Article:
USFS considers options for Cutthroat, West Fork trails
By Ann McCreary
Spring avalanches have dumped debris across sections of two popular hiking and mountain biking trails in the North Cascades — the Cutthroat and West Fork Methow River trails.
U.S. Forest Service officials said this week they are hoping to begin work on clearing the trail to Cutthroat Lake and Cutthroat Pass as soon as the snow melts, but a massive slide on the West Fork trail may not be cleared this season. In addition, the Forest Service is planning to temporarily close the gate at the bottom of the Harts Pass Road this week until a washout at Cache Creek can be repaired.
Two slides impacted the Cutthroat trail, said Methow Valley District Ranger Mike Liu. The smaller slide covered a section of trail just past a series of switchbacks after crossing the first bridge near the trailhead.
A larger slide, several hundred feet wide, dumped debris across the trail about halfway to Cutthroat Lake, said Liu, who skied and hiked into the area last week.
“That one not only took out a bunch of trees but pushed a small plank bridge that mountain bikers use a couple hundred feet down” the slope, Liu said.
“As the snow melts out, a trail crew — possibly working with volunteers — will have that cut out and passable,” Liu said.
He said the Forest Service often gets assistance from the Evergreen Mountain Bike Alliance and the Back Country Horsemen’s Association to repair trails.
Opening the West Fork Methow River trail appears to present a greater challenge than the Cutthroat trail, Liu said.
“The West Fork impacts are much more significant, Liu said. “Until we can do a more thorough assessment, we don’t know if we’ll be able to open that section up again this summer.”
Mazama resident Eric Burr hiked along the West Fork trail last week as far as the huge slide about 1.5 miles up the trail, just below Trout Creek.
“This slide came off of Delancy Ridge, down about 3,000 vertical [feet], across the river and up the trail side to deposit this massive debris,” Burr said. Delancy Ridge is above the West Fork drainage and the trail runs along the opposite side of the river.
Burr estimated the slide area is about one-fourth of a mile wide, although he said he couldn’t see the other side of the slide.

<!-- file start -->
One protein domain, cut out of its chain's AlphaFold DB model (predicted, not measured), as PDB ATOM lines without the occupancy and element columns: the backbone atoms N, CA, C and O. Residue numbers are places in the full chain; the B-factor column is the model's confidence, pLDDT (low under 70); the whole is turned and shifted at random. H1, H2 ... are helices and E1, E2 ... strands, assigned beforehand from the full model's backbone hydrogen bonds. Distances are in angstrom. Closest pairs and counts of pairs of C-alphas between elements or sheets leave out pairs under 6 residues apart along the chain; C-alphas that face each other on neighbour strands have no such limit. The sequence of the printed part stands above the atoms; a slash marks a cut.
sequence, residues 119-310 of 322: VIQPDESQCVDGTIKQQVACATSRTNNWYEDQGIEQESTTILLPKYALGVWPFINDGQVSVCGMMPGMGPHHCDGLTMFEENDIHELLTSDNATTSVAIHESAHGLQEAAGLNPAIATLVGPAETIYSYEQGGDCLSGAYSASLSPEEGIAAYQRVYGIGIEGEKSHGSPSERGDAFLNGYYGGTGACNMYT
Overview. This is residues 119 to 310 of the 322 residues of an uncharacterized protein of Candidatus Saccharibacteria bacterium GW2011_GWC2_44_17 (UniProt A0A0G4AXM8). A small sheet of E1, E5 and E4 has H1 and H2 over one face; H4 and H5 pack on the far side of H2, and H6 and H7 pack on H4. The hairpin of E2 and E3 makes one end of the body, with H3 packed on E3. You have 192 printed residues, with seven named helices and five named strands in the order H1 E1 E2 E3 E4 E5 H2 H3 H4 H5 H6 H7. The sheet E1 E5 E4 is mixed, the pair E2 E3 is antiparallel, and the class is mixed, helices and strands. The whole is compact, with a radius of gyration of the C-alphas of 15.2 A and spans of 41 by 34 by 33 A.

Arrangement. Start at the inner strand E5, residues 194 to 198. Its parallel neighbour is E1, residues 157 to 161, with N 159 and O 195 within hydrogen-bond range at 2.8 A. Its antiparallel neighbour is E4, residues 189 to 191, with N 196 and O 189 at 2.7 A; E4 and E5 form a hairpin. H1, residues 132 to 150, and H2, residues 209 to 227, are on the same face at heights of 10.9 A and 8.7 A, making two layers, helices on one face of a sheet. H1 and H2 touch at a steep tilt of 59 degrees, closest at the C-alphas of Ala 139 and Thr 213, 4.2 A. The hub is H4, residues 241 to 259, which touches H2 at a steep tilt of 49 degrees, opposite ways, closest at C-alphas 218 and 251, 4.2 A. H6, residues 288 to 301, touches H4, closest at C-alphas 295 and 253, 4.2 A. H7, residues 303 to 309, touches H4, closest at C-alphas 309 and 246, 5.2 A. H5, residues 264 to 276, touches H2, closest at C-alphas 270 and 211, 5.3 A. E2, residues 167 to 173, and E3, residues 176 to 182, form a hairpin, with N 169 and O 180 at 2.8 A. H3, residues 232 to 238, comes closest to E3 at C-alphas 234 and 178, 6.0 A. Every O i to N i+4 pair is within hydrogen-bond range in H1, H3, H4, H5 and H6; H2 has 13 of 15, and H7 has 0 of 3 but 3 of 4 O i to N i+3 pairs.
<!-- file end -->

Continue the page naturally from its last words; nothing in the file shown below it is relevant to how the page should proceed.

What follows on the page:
The slide area is “covered with multiple layers of logs, etc., over … an estimated 20 to 30 feet of compact snow, which the river cut through. Hikers should be warned that huge unstable logs could roll down at any time, and crossing [the slide area] is not advised,” Burr said.
Delancy Ridge also released huge slides down its other flank this spring, dumping debris across the North Cascades Highway just beyond the Silver Star gate, and making the job of clearing the highway more difficult. State transportation officials said they had not seen slides of that magnitude in almost two decades.
The lack of snow for most of the winter, followed by heavy snowfall in the mountains after February, created unusual slide conditions, Liu said.
The area hit by the larger slide on the Cutthroat trail has been prone to avalanches in the past, he said. “But something of this scale, no. The scale of these avalanches are certainly bigger than normal and will take more crew time than usual.”
The West Fork avalanche may have damaged gabions that the Forest Service installed to stabilize scree slopes along the trail, said Jennifer Zbyszewski, recreation program manager for the Methow Ranger District. Extensive repairs to the trail may require the district seek grant funding, she said.
“If there has been significant damage to the trail where we’d need to relocate, it might be something we will plan this summer and implement next summer,” Liu said.
Spring runoff from Cache Creek created a washout on the road to Harts Pass, another popular recreation destination. The washout occurred about a mile beyond Dead Horse Point, Liu said. The gate at the bottom of the road will be closed this week to prevent access until the trench created by the washout can be repaired.
“We’re waiting for a little more of the snow to melt to get equipment up there,” Liu said. “We hope to have the road repaired by the time Harts Pass is snow-free.”